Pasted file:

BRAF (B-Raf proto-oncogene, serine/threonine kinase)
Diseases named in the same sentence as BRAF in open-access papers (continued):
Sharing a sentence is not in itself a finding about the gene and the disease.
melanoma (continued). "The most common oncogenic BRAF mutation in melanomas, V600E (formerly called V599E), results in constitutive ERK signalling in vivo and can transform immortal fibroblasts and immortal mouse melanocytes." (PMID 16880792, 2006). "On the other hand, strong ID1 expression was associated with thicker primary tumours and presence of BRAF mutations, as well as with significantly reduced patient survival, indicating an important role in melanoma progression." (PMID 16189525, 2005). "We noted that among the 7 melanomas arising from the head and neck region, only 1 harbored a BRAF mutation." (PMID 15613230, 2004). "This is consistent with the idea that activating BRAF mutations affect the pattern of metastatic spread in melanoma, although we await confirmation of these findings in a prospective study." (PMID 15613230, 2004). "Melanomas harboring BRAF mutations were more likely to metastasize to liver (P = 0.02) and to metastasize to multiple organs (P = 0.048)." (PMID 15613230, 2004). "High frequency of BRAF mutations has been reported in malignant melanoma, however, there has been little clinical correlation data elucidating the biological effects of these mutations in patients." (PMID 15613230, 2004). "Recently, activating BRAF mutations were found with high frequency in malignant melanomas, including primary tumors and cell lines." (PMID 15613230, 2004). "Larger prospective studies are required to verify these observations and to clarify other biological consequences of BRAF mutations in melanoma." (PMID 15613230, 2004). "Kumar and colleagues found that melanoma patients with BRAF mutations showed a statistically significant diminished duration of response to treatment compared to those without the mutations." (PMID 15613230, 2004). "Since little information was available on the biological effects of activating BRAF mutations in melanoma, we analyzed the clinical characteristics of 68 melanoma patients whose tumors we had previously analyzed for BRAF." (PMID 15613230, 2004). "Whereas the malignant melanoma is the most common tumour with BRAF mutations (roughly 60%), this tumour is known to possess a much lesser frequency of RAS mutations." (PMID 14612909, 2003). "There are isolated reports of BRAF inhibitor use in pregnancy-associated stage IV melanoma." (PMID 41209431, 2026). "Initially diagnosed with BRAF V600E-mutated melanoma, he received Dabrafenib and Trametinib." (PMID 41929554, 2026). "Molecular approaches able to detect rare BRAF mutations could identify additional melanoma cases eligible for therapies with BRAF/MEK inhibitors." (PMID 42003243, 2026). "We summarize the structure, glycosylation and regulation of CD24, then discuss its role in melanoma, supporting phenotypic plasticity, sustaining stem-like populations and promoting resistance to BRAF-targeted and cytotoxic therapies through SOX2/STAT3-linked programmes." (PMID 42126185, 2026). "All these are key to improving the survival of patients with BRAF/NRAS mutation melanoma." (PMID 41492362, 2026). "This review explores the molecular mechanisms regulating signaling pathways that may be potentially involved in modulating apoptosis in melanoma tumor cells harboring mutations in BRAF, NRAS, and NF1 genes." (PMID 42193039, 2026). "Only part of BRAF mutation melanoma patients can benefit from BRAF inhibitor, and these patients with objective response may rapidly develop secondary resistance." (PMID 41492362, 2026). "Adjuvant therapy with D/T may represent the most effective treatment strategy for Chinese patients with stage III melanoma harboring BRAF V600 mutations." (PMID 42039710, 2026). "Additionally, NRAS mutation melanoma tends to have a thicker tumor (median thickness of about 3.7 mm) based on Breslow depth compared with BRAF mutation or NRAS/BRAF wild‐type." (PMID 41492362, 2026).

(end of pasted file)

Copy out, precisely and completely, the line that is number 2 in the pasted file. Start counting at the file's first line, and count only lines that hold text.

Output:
Diseases named in the same sentence as BRAF in open-access papers (continued):